Nowadays there is a huge variety of teas and chamomile tea is one of them. Despite tea variety and growing popularity of green tea, oolong tea, and white tea, herbal teas are frequently preferred. They are still favorites in many families and my personal best. Because herbal teas have various healing properties and usually do not contain caffeine. And so chamomile tea caffeine is very low, which is a good thing (read more about negative effects of caffeine). For example, chamomile tea benefits have been known for centuries and often times we use it to help with different issues.
Is chamomile and camomile the same thing?
Before I go further I wanted to mention that chamomile (American English) and camomile (British English) is one and the same. So do not get confused by different spelling on your tea bags. Flower looks daisy like and as previously mentioned is used as an herb infusion. Furthermore it serves various medicinal purposes.
Components of chamomile tea and how to make it.
People often ask if chamomile tea is good for you. Absolutely! You can buy it in almost every food or specialty store. I prefer organic teas. Making chamomile tea is very easy: put tea bag in the cup, pour some 7oz (200ml) of boiling water on it and let it steep. This tea is known for its pleasant aroma, natural properties, great taste, and affordable price. But despite being cheap, this tea is of a great value for our bodies. It contains volatile oils (including bisabolol, bisabolol oxides A and B, and matricin) as well as flavonoids (particularly a compound called apigenin) and other therapeutic substances. Apigenin is very important. Most evaluations of tumor growth inhibition by chamomile involve studies with apigenin. Studies on preclinical models of skin, prostate, breast and ovarian cancer have shown promising growth inhibitory effects. In a recently conducted study, chamomile extracts were shown to cause minimal growth inhibitory effects on normal cells, but showed significant reductions in cell viability in various human cancer cell lines. Thus apigenin helps with certain types of cancer! And guess what – there is a lot of this apigenin in a chamomile tea cup.
Chamomile tea benefits
Helps with stress, insomnia, and nervousness
Camomile has great calming properties. It is recommended to drink it before going to bed for a healthy rest. I used to frequently toss and turn all night. So chamomile tea became my drink of choice in the evening. For better effect I recommend around 3 cups of tea on the course of several hours before bed time.
Helps with anxiety and seizure
Scientists used chamomile in the treatment of generalized anxiety disorder (GAD). Some report suggests that German chamomile showed significant inhibition of GAD activity. The recent results from the controlled clinical trial on chamomile extract for GAD suggests that it may have modest anxiolytic activity in patients with mild to moderate GAD. Extracts of chamomile possess suitable effects on seizure induced by picrotoxin. Furthermore, apigenin has been shown to reduce the latency in the onset of picrotoxin-induced convulsions.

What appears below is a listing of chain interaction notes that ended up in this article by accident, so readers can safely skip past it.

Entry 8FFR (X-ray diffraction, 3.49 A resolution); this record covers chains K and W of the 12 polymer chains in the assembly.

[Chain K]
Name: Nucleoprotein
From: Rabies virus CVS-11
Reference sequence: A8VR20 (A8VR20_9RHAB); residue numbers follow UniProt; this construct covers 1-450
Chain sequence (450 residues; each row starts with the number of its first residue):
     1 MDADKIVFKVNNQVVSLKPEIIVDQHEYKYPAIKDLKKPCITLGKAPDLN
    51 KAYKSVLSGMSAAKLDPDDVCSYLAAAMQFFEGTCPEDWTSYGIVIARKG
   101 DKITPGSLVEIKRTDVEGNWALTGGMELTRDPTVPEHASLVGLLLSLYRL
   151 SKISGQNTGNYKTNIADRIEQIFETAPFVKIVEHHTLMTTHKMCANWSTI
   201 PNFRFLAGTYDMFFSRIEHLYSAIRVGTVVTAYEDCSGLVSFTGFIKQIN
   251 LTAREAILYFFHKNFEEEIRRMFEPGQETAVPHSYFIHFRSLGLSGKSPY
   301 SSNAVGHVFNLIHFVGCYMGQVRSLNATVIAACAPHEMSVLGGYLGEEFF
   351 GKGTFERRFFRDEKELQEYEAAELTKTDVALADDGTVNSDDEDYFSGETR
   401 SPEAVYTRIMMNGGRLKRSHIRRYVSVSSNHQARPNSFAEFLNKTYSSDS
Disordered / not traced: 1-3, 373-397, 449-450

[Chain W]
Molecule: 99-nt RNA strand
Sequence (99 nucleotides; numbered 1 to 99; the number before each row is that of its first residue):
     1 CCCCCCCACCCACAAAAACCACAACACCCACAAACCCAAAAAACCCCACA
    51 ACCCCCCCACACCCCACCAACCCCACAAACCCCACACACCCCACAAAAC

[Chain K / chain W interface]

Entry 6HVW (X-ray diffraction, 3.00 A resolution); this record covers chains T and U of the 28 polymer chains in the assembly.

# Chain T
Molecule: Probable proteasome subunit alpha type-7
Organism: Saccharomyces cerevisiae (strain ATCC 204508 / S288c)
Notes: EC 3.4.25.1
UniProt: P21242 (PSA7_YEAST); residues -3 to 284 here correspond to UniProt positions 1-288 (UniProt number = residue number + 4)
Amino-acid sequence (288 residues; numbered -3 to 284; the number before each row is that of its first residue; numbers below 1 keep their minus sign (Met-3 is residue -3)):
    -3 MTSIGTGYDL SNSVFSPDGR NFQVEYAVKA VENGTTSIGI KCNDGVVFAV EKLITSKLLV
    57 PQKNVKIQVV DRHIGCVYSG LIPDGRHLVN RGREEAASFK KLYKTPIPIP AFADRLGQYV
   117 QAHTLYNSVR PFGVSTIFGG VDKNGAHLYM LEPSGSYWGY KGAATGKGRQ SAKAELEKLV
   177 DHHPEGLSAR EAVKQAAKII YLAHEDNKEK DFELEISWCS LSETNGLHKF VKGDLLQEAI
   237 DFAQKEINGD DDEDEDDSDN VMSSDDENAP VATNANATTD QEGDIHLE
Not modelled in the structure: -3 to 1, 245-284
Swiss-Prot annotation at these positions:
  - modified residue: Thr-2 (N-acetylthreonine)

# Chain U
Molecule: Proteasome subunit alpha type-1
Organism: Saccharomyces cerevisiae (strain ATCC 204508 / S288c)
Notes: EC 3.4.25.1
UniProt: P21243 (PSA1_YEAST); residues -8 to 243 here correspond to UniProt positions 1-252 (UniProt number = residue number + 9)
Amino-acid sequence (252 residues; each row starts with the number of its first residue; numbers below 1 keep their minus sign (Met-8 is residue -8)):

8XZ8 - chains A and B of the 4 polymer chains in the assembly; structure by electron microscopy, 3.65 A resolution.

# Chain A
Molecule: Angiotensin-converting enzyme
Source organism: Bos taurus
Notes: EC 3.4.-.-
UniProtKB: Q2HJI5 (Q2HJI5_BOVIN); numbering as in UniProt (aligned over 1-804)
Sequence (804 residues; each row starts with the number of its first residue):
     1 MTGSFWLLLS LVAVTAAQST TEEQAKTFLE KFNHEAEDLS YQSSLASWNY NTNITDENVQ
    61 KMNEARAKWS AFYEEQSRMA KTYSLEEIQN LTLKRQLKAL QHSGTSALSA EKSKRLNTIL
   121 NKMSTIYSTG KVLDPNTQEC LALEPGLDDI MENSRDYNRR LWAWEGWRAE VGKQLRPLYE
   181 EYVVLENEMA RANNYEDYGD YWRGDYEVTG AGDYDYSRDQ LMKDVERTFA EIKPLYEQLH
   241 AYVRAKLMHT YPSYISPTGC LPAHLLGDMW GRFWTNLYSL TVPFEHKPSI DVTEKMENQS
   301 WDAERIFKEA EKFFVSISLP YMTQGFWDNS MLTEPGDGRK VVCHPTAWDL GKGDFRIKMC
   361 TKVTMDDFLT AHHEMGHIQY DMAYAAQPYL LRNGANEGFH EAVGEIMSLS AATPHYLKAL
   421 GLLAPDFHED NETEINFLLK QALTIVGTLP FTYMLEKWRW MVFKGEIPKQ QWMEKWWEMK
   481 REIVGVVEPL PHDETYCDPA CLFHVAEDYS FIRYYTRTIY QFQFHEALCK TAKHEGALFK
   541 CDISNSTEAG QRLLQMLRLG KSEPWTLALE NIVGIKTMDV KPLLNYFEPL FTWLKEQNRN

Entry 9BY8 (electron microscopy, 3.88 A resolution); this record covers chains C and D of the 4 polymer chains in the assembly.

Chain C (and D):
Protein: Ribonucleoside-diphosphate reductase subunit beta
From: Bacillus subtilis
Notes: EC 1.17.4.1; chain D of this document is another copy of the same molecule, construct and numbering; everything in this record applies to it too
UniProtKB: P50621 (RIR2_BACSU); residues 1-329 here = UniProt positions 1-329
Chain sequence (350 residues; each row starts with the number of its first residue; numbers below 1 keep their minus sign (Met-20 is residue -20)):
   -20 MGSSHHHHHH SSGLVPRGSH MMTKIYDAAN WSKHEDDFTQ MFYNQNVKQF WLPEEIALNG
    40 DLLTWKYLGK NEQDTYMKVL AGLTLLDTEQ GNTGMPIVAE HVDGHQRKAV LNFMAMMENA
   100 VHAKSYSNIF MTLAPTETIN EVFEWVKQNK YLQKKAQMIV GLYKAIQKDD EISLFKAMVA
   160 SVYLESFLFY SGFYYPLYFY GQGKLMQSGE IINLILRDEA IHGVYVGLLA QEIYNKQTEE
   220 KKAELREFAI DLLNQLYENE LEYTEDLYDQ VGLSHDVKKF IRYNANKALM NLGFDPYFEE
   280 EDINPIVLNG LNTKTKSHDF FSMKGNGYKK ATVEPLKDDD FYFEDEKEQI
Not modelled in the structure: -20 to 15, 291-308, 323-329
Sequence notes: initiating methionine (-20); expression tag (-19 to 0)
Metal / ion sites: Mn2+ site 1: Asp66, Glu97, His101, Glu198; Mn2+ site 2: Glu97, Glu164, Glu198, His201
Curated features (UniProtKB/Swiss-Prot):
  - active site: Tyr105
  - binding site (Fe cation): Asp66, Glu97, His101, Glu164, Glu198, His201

Helps with sore throat and hoarseness problems
It is very popular in natural medicine to treat stomatitis with camomile extract. Good to rinse your mouth with warm chamomile tea 6 times a day. Can also help with sore throat. In a study conducted by American Society of Anesthesiologists 51% of patients given chamomile tea reported no sore throat post anesthesia.
Helps with gastrointestinal issues
Chamomile reduces inflammation in intestine and stomach. It helps to remove toxins in people who experience stomach ulcers and gastritis. It inhibits Helicobacter pylori, the bacteria that can contribute to stomach ulcers. Chamomile is also known to help with diarrhea. Put some chamomile tea in your stomach! 🙂
Helps with eczema (itchy skin)
If your skin is bothering you, drinking chamomile tea can definitely help. In fact, topical applications of chamomile are moderately effective in the treatment of atopic eczema. Researchers found that chamomile is about 60% as effective as 0.25% hydrocortisone cream. Isn’t that amazing?
Helps treat eye inflammation and infection
Cooled chamomile tea can be used in a compress to help soothe tired, irritated eyes and it may even help treat conjunctivitis.
Chamomile tea in cosmetology
Chamomile tea is well known and used in cosmetology. For example, our ancestors noticed that chamomile positively affects your skin and hair. You can freeze chamomile tea and use on your face as medicinal ice on a daily basis. It will help fight bacteria, serve as toner, make it lighter and help with pimples and rush breakouts. Furthermore, you can use chamomile tea as conditioner. It helps with shine, smooth texture, strengthens hair follicles, and slows hair loss. Finally, you can soak your nails in chamomile tea with a couple of drops of indium. It helps fight fungus, strengthens your nails and reduces cracks on your skin.
Chamomile and health issues
It is important to remember, that despite healing properties, chamomile is not for everyone. If you’ve never drank this tea before – be careful. Do not use chamomile or drink the tea if you are:
- Allergic to chamomile
- Taking antidepressants
- Have kidney and liver issues
- Taking medications to thicken blood
Chamomile overdose can cause headaches, nausea, vomiting, muscle loss, and cough. But not to worry. Usually, it will take you drinking nothing but chamomile tea for weeks to cause an overdose. Oftentimes I am asked how much chamomile tea a day is safe? I would say you can easily drink 2-3 cups in 24hrs, that’s my regimen, if nothing else counts. Chamomile essential oil contained in the tea can cause some of the unpleasant reactions, and is more of a reason to be worried, not the tea. So unless you have any of the conditions above, I highly recommend including chamomile tea in your diet.